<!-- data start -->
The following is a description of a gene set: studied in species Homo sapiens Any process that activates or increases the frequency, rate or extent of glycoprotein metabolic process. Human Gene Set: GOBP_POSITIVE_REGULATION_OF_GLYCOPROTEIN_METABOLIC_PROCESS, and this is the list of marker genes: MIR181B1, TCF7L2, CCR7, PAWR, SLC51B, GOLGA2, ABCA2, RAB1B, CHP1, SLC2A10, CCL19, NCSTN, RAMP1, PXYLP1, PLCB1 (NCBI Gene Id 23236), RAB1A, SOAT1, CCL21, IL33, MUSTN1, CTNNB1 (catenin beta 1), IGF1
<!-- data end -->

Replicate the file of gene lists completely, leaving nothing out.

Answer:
The following is a description of a gene set: studied in species Homo sapiens Any process that activates or increases the frequency, rate or extent of glycoprotein metabolic process. Human Gene Set: GOBP_POSITIVE_REGULATION_OF_GLYCOPROTEIN_METABOLIC_PROCESS, and this is the list of marker genes: MIR181B1, TCF7L2, CCR7, PAWR, SLC51B, GOLGA2, ABCA2, RAB1B, CHP1, SLC2A10, CCL19, NCSTN, RAMP1, PXYLP1, PLCB1 (NCBI Gene Id 23236), RAB1A, SOAT1, CCL21, IL33, MUSTN1, CTNNB1 (catenin beta 1), IGF1